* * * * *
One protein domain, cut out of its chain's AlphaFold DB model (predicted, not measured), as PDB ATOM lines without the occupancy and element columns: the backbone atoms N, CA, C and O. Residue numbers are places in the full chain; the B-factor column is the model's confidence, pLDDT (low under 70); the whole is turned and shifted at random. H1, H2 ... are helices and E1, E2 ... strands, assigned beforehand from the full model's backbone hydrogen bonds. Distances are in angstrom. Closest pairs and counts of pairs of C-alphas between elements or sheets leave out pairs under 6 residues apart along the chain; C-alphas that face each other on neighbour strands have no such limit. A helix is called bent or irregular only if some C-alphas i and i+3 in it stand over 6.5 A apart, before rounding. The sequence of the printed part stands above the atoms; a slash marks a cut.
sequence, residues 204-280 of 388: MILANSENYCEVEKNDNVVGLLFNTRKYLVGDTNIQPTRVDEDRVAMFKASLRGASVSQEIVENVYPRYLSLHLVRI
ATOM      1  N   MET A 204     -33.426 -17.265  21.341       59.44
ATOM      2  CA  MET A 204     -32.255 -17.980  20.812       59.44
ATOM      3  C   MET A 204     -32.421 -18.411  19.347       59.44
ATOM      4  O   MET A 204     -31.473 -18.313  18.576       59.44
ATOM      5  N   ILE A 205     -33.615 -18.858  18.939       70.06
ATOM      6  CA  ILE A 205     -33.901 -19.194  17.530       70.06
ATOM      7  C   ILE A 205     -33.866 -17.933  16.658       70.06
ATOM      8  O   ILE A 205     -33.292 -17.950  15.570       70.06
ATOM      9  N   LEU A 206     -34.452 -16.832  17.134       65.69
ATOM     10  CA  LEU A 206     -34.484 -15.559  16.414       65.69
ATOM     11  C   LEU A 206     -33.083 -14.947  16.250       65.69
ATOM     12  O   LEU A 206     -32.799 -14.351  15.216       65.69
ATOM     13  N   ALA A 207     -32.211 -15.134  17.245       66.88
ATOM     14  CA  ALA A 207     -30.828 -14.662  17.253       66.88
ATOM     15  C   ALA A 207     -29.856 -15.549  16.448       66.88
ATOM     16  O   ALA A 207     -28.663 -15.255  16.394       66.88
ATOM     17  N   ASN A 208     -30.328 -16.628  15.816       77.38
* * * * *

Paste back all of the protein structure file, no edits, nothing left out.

One protein domain, cut out of its chain's AlphaFold DB model (predicted, not measured), as PDB ATOM lines without the occupancy and element columns: the backbone atoms N, CA, C and O. Residue numbers are places in the full chain; the B-factor column is the model's confidence, pLDDT (low under 70); the whole is turned and shifted at random. H1, H2 ... are helices and E1, E2 ... strands, assigned beforehand from the full model's backbone hydrogen bonds. Distances are in angstrom. Closest pairs and counts of pairs of C-alphas between elements or sheets leave out pairs under 6 residues apart along the chain; C-alphas that face each other on neighbour strands have no such limit. A helix is called bent or irregular only if some C-alphas i and i+3 in it stand over 6.5 A apart, before rounding. The sequence of the printed part stands above the atoms; a slash marks a cut.
sequence, residues 204-280 of 388: MILANSENYCEVEKNDNVVGLLFNTRKYLVGDTNIQPTRVDEDRVAMFKASLRGASVSQEIVENVYPRYLSLHLVRI
ATOM      1  N   MET A 204     -33.426 -17.265  21.341       59.44
ATOM      2  CA  MET A 204     -32.255 -17.980  20.812       59.44
ATOM      3  C   MET A 204     -32.421 -18.411  19.347       59.44
ATOM      4  O   MET A 204     -31.473 -18.313  18.576       59.44
ATOM      5  N   ILE A 205     -33.615 -18.858  18.939       70.06
ATOM      6  CA  ILE A 205     -33.901 -19.194  17.530       70.06
ATOM      7  C   ILE A 205     -33.866 -17.933  16.658       70.06
ATOM      8  O   ILE A 205     -33.292 -17.950  15.570       70.06
ATOM      9  N   LEU A 206     -34.452 -16.832  17.134       65.69
ATOM     10  CA  LEU A 206     -34.484 -15.559  16.414       65.69
ATOM     11  C   LEU A 206     -33.083 -14.947  16.250       65.69
ATOM     12  O   LEU A 206     -32.799 -14.351  15.216       65.69
ATOM     13  N   ALA A 207     -32.211 -15.134  17.245       66.88
ATOM     14  CA  ALA A 207     -30.828 -14.662  17.253       66.88
ATOM     15  C   ALA A 207     -29.856 -15.549  16.448       66.88
ATOM     16  O   ALA A 207     -28.663 -15.255  16.394       66.88
ATOM     17  N   ASN A 208     -30.328 -16.628  15.816       77.38